Complex and structured. Cooked blueberry, tarragon, underwood, leather, cigar box...
On the glass this iconic Bordeaux shows a ruby colour with garnet rim.
The 2000 Grande Cru Classé from Chateau D’Issan is still powerful despite the vintage. On the nose, it opens with cooked blueberry notes, tarragon and underwood.
As it airs more, notes of vanilla, cigar box and leather start unfolding. Elegant tannins are still there as well as a vibrant freshness.
On the mouth the 2000 Grande Cru Classé from Chateau D’Issan is smooth and nice.
The finish is deep and elegant. Moreish.
It could be left aside for another 5 to 7 years easily.
Red-wine variety of grape
Cabernet Sauvignon is one of the most well-known red wine grape varieties in the world. It is grown in nearly every major wine-producing region, in a wide range of climates, from the Okanagan Valley in Canada to the Beqaa Valley in Lebanon. Cabernet Sauvignon rose to popularity as a result of its use in Bordeaux wines, where it is often blended with Merlot and Cabernet Franc. The grape spread through Europe and into the New World, settling in places like California’s Santa Cruz Mountains, Paso Robles, Napa Valley, Hawkes Bay, South Africa’s Stellenbosch region, Australia’s Margaret River and Coonawarra valleys, and Chile’s Maipo Valley and Colchagua. It was the world’s most widely planted premium red wine grape for most of the twentieth century, before Merlot overtook it in the 1990s. By 2015, however, Cabernet Sauvignon had reclaimed its place as the most widely planted wine grape, with 341,000 hectares (3,410 km2) under vine globally.Link to here... | Derived from 'Cabernet Sauvignon' on Wikipedia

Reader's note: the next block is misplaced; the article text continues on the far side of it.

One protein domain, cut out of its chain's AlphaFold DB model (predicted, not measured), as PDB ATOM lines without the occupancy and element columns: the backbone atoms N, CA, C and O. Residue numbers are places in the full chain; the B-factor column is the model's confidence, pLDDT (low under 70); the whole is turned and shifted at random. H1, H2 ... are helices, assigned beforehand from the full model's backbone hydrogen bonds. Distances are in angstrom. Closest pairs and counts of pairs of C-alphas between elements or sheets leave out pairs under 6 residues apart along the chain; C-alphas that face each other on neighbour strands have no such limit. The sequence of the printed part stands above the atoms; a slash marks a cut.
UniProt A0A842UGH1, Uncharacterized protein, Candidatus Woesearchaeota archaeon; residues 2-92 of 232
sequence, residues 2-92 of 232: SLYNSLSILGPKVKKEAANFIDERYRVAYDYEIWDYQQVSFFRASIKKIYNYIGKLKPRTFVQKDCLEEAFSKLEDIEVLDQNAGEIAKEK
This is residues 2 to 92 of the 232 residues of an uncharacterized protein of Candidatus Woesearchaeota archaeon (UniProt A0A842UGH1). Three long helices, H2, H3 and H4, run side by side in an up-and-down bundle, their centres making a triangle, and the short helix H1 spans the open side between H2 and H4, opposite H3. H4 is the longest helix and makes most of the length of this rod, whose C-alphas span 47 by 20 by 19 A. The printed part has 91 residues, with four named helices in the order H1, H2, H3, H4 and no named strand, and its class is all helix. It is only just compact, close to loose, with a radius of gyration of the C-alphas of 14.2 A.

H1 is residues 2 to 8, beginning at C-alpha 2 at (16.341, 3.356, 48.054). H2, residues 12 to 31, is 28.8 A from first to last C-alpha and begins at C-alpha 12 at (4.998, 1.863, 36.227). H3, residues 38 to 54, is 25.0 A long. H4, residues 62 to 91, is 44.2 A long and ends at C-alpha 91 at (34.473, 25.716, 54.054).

Dark blue-colored variety of wine-making grape
Merlot is a dark blue–colored wine grape variety that can be used to produce both blending and varietal wines. Merlot is thought to be a diminutive of merle, the French word for a blackbird, which is most likely a reference to the grape’s color. Merlot is a common grape for blending with the sterner, later-ripening Cabernet Sauvignon, which appears to be higher in tannin, due to its softness and “fleshiness” combined with its earlier ripening.Link to here... | Derived from 'Merlot' on Wikipedia